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The 1966 Car Chase

It wasn't Proust's famous madeleine. It certainly didn't evoke sweetness. My stomach churned, and I still feel nauseated and shaken. 

"NEW MILFORD, Conn. (AP) — Connecticut State Police say a 32-year-old man avoided a trooper's gunfire during a chase through several towns that ended with a crash and his arrest." (Friday, July 17, 2015)

Flashback to a Brooklyn December Sunday afternoon in 1966. Bear in mind, the memories are from a child's point of view, so distortions are freely disclaimed. 

In 1966 my grandmother lived with my parents (z"l), my sister, and me in our row house in Brooklyn. I was a kid, and she and I shared a bedroom (something I resented in typical pre-teen fashion - I'm letting you know so you know I'm no paradigm of perfect grandchild).

May 1955
Annie Angelson was born in Russia in 1878, and in my memory, she was always an old lady. I remember her as very small, very cuddly, very old-world'ish - which made sense because she had emigrated from Russia in the early 1900's - and very superstitious. 

She was also incredibly sad. Her middle child, Jack, had died at a way too young age from cancer; her husband, my grandfather Max, had died two years earlier; and now she was stuck living with her daughter's family in the home she and Max had purchased. 

(A brief detour - story to be continued in a future post - takes Max and Annie from Brooklyn to Lake Owassa, NJ, until 1964.)

Anyway - Max had died, and Annie moved in with us. Annie hated it there. She spent her days sitting in a chair in the dining room, alternately crying, watching television, eating candy ("gumming," really since she had no teeth), and emotionally torturing the women who were hired as my parents' housekeepers. One anecdote: she kept insisting to one woman, a Polish lady, that the "Papa" - the Pope - had died, causing the poor woman to break out in hysterical tears.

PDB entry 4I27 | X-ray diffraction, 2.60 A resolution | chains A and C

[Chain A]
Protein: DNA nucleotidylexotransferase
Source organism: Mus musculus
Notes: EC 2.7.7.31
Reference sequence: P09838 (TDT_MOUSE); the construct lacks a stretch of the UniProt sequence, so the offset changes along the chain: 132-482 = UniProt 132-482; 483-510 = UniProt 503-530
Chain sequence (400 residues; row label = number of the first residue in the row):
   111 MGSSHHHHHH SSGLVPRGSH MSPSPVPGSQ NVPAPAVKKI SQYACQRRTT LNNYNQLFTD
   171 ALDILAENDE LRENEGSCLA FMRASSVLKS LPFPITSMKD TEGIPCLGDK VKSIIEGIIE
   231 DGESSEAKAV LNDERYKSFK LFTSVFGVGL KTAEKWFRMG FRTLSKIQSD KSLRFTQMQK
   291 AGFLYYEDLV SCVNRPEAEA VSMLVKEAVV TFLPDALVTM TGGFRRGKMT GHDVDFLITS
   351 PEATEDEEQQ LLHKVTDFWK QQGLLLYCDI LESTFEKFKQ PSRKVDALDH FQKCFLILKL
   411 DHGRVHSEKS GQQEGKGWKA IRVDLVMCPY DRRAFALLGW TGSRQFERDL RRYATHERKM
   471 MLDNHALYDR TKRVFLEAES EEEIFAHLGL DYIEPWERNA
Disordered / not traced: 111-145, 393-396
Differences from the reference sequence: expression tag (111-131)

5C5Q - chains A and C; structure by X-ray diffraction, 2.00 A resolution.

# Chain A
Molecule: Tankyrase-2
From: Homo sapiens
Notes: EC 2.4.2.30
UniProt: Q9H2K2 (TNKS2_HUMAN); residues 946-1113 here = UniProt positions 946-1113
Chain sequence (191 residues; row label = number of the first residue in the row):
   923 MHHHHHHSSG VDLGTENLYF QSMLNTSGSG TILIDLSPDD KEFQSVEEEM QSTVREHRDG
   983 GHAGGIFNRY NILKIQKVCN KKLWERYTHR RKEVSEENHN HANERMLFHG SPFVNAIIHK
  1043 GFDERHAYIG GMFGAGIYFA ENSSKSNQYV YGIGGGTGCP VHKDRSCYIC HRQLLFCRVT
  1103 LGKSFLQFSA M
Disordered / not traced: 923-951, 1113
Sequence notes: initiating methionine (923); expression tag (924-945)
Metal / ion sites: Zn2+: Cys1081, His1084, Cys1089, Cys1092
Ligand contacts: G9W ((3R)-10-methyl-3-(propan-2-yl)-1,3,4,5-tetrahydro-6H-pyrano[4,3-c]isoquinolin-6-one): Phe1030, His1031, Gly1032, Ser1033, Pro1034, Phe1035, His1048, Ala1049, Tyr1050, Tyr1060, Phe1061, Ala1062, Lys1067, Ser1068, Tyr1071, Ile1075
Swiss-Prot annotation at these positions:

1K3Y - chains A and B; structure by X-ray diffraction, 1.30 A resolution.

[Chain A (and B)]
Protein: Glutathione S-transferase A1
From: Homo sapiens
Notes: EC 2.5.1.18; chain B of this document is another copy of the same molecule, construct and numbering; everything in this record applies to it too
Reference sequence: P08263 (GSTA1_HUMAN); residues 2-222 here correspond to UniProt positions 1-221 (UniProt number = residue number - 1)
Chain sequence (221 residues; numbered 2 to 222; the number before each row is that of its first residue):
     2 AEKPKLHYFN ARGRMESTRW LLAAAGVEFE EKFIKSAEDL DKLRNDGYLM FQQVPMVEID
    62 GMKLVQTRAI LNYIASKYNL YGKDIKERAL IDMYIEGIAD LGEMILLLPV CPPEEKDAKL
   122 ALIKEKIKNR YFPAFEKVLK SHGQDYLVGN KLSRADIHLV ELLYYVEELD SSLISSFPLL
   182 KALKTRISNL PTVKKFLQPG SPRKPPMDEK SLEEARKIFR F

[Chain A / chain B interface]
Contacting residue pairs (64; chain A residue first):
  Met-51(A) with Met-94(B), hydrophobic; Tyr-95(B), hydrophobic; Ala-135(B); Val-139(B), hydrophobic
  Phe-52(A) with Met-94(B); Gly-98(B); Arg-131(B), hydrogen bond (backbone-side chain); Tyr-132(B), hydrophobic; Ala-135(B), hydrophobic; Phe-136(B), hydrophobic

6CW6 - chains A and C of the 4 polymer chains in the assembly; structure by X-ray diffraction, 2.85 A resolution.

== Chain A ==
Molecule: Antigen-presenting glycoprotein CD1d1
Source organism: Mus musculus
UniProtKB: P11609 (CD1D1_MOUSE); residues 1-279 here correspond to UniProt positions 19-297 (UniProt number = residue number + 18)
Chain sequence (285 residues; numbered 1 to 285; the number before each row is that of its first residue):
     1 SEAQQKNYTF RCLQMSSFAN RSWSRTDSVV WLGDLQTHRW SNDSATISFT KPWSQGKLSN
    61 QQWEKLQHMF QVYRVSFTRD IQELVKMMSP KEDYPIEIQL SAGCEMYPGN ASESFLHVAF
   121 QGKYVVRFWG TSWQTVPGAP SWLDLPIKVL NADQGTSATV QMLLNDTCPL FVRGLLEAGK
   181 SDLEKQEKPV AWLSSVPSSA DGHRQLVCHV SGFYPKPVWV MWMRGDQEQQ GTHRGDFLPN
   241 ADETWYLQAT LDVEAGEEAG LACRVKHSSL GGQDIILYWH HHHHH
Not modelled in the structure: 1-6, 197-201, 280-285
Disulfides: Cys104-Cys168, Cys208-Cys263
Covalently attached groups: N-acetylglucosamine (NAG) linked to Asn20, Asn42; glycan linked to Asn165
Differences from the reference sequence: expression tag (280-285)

Her only happiness seemed to be the Sundays she spent at my nearby aunt and uncle's house (my mother's older brother). He picked her up in the morning and drove her home after dinner in the late afternoon/early evening. 

But this Sunday in December was different: they never made it back to my house. 

A kid - the son of some political bigwig New York somebody - stole a car somewhere, the police chased him all the way through Brooklyn, and he finally stopped after crashing sideways into my uncle's car. My grandmother was killed outright; my uncle spent the next months in and out of hospitals recovering from his life-threatening wounds. The kid's punishment is vague; all I remember is my mother's bitterness that he got off with the proverbial slap on the wrist because of his family's connections. 

[Aside: Being the ever-selfish pre-teen that I was, the accident was all my fault because I hadn't said, "Drive safely" when she and my uncle left the house that morning. Not too self-centered and control freakish, right? The bottom line is that I spent almost 30 years in a spiritually wounded state. More to come about this, too. See what happens when Pandora's box gets opened?]

That's important, though, because while I am intensely grateful to have grown up and pretty much left magical thinking behind,  here I am almost 50 years later, feeling ill after reading about a police chasing a driver for almost 29 MILES because the guy had been speeding. A later report described how the perp assaulted police and, the very next day, tried to commandeer a police cruiser while he was being taken out of a hospital; clearly this guy is no saint and deserves to have the proverbial book thrown at him. But to high-speed chase someone across town lines, on a highway, risking civilian and police lives? The only police chases that come to relatively happy endings are on television and in movies, and even there - well, the record's pretty spotty. In real life, these things usually end quite badly, even if the police do get their guy. 

So much for the joyful memories of a madeleine.  


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